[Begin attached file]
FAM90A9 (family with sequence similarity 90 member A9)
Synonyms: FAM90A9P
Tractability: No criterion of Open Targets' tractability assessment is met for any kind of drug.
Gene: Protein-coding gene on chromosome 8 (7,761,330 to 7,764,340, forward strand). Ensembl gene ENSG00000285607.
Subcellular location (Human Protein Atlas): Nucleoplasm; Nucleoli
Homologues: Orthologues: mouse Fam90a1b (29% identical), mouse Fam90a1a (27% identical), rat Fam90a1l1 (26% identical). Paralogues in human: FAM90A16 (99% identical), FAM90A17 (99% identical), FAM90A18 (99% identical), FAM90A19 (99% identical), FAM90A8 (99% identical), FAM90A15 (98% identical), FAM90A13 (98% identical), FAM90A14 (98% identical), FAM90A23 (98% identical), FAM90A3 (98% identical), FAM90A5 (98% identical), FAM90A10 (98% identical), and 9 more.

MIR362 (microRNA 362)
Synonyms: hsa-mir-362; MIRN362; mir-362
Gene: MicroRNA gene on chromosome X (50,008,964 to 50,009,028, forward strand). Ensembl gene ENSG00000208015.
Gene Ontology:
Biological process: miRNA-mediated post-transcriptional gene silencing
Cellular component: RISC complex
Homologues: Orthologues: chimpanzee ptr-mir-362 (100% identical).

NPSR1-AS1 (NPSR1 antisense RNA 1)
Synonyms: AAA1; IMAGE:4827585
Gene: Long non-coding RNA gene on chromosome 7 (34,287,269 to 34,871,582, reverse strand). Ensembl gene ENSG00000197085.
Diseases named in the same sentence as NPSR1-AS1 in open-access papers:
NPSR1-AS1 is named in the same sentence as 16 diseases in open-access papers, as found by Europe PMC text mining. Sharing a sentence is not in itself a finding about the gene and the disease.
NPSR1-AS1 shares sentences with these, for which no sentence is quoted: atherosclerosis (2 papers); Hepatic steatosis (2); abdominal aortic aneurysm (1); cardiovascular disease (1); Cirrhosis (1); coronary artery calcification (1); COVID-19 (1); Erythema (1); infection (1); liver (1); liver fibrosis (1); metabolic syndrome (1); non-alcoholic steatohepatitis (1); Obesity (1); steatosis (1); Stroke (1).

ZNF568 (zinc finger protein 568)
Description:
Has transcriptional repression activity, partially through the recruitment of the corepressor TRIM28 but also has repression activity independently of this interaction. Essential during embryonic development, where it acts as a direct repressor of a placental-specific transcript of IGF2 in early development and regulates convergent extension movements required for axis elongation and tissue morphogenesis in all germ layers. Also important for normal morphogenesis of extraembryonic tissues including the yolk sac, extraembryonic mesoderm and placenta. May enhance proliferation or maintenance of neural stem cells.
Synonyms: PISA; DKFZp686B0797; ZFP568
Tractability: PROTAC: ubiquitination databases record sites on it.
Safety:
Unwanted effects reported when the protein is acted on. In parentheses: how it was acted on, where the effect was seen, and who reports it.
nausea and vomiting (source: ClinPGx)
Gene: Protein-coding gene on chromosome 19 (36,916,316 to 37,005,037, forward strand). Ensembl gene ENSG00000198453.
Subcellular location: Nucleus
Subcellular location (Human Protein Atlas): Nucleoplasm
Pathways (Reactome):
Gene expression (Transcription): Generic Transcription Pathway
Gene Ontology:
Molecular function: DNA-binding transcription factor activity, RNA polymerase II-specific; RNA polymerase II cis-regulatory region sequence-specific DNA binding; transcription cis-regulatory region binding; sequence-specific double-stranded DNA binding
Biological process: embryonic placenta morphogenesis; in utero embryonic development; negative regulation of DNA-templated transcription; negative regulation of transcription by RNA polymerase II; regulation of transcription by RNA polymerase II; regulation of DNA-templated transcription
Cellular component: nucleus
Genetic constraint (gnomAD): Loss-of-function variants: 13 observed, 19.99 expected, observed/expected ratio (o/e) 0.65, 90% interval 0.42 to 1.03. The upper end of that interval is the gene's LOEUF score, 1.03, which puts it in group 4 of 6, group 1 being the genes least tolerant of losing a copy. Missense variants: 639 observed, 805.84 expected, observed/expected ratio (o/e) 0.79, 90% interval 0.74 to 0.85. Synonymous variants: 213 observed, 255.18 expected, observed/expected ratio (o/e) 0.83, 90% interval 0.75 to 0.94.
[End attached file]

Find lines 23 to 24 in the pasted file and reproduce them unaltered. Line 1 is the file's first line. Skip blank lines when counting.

Synonyms: PISA; DKFZp686B0797; ZFP568
Tractability: PROTAC: ubiquitination databases record sites on it.